Io Saturnalia! – Celebrating ‘The best of days’ in Ancient Rome

Happy Saturnalia, everyone! Or, as the Romans said, Io Saturnalia!

December 17th was the official start of Saturnalia in the Roman Empire, and for seven days the Roman world, and especially Rome itself, experienced what can only be described as a carnival atmosphere.

Just as Christmas is a time of year that many people look forward to, so too was Saturnalia for Romans, free and slave.

Today we’re going to take a brief look at some of the customs that surrounded this ‘the best of days,” as the poet Catullus called it.

The God Saturn

Saturnalia was basically a winter solstice festival in honour of the god Saturn, the chthonic (of the earth) Roman god of seed sowing, who was often equated with the Greek god Cronus. As an agricultural deity, his symbol was a scythe.

The primary temple for this Roman deity was at the foot of the Capitoline Hill, across from the Rostra, the Temple of Concord, and the arch of Septimius Severus.

The festival of Saturnalia was originally a single day, but eventually ran from December 17th to December 23rd, ending on the Dies Natalis Solis Invicti, or the birthday of the Unconquerable Sun. The three days from December 17th to the 19th were considered to be legal holidays on which no work was done. Schools, gymnasia and courts were closed, and no war was waged.

The Temple of Saturn (centre)in the Forum Romanum, Rome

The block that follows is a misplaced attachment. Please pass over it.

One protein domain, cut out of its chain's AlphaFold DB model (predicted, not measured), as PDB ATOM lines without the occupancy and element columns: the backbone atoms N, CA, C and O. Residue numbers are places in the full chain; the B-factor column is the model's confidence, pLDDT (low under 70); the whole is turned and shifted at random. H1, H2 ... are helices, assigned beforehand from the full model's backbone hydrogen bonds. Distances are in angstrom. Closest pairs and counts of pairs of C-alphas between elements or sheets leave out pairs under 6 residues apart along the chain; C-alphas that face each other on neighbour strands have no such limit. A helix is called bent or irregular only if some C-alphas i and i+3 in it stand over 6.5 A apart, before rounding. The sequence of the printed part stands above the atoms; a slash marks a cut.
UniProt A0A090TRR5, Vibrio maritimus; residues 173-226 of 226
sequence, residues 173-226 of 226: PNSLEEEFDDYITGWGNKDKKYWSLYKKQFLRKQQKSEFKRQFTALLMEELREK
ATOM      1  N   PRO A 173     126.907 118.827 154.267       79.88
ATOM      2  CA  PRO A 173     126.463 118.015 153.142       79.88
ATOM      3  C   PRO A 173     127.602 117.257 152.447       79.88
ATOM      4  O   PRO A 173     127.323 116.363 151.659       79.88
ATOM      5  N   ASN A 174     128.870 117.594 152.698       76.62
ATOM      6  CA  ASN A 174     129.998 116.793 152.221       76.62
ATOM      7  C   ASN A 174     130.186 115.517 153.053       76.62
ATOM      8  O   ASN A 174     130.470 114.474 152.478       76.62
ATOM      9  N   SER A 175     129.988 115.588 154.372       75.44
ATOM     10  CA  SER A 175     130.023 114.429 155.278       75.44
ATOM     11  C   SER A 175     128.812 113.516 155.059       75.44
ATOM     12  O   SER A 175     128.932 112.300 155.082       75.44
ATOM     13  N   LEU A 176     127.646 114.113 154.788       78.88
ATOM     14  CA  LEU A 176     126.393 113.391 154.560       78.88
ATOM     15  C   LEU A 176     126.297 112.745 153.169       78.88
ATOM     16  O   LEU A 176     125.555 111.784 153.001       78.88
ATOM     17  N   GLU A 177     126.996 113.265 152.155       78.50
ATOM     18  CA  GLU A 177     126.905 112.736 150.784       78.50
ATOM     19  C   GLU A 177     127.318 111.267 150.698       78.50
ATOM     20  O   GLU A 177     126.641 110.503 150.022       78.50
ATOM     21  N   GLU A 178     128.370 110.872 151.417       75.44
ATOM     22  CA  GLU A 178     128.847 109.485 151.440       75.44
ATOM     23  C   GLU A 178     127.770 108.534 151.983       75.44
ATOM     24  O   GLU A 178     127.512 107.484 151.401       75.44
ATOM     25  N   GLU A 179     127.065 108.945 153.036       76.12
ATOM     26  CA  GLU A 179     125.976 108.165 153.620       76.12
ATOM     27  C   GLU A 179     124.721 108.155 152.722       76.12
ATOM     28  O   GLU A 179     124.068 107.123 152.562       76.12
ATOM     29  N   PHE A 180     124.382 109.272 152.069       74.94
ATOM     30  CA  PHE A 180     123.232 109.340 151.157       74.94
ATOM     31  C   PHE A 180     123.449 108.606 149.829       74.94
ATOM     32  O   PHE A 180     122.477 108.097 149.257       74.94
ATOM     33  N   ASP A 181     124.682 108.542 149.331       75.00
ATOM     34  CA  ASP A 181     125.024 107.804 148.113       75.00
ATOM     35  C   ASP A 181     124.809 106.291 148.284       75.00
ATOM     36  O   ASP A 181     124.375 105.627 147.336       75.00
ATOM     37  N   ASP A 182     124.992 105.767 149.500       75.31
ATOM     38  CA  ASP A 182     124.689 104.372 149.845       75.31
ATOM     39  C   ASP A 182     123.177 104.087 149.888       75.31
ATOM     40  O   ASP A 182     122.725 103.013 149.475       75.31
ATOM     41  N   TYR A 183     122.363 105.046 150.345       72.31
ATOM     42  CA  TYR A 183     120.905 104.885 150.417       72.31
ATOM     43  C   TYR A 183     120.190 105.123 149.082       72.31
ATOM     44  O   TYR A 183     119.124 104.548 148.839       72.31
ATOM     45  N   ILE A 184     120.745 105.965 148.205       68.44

Saturnalia was a sacred time of year in the Roman calendar, but oddly enough, there is no single, full description of the festival. What we know comes from various references in ancient sources, mainly Macrobius whose work on Roman religious lore is set during the festival.

So, what do we know about the festival of Saturnalia, and what traditions did people keep at that time of year?

A bit of public gambling during Saturnalia!

In ancient Rome, we know that the festivities began on December 17th with a sacrifice at the Temple of Saturn in the Forum, in which the priest performed the ceremony in the Greek fashion, ritus Graecus, with his head uncovered. In the temple, the feet of Saturn’s statue were normally bound up with wool, but for Saturnalia, the wool was removed, and some believe this symbolized the liberation that many felt during the festival.

After the sacrifice, which may have been a suckling pig, there followed a grand public banquet, or convivium publicum, which was paid for by the state. A statue of Saturn was placed upon a couch for this event so that the god could preside over the festivities.

Candles, or cerei were a big part of Saturnalia

As a festival of light, or the solstice, wax candles, or cerei, were lit everywhere and given as gifts. The light may also have been considered a symbol of the quest for knowledge and truth, something to go along with this season of hope for many in the dark days of winter.

Another symbol of the season was holly, which was considered sacred to Saturn. Sprigs of this were also given as token gifts. Many other gifts were given at this time of year, mainly on December 19th, which was the day of the sigillaria, the day of gift-giving.

Holly was sacred to Saturn

In addition to wax candles, gifts could include pottery, writing tablets, dice, knucklebones, combs, toothpicks, hats, knives, lamps, balls, perfumes, and toys for children. If you were among the rich, exotic animals or slaves might even be given!